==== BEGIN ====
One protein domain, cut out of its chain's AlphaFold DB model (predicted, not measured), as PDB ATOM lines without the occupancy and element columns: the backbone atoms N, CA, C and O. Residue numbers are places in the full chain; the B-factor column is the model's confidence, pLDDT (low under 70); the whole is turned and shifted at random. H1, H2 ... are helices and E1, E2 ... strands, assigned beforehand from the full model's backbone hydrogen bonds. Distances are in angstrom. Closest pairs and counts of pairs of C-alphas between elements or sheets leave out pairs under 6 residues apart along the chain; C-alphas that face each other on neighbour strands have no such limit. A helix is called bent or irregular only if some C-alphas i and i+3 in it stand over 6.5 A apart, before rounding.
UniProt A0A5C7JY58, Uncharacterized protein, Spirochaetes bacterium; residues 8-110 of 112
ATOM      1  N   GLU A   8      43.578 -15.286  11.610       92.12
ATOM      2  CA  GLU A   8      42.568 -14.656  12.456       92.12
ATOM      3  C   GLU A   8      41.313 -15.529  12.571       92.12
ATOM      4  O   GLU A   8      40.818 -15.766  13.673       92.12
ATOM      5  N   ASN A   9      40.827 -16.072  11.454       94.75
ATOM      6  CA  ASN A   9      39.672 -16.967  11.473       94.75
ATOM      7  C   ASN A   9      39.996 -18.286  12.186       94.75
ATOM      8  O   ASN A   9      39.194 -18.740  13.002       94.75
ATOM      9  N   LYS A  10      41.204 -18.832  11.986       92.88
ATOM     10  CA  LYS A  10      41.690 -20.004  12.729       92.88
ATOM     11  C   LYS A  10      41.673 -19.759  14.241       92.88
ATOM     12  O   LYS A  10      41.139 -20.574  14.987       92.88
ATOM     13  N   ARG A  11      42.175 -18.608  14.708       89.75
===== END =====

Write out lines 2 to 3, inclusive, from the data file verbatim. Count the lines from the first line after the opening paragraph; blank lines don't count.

ATOM      1  N   GLU A   8      43.578 -15.286  11.610       92.12
ATOM      2  CA  GLU A   8      42.568 -14.656  12.456       92.12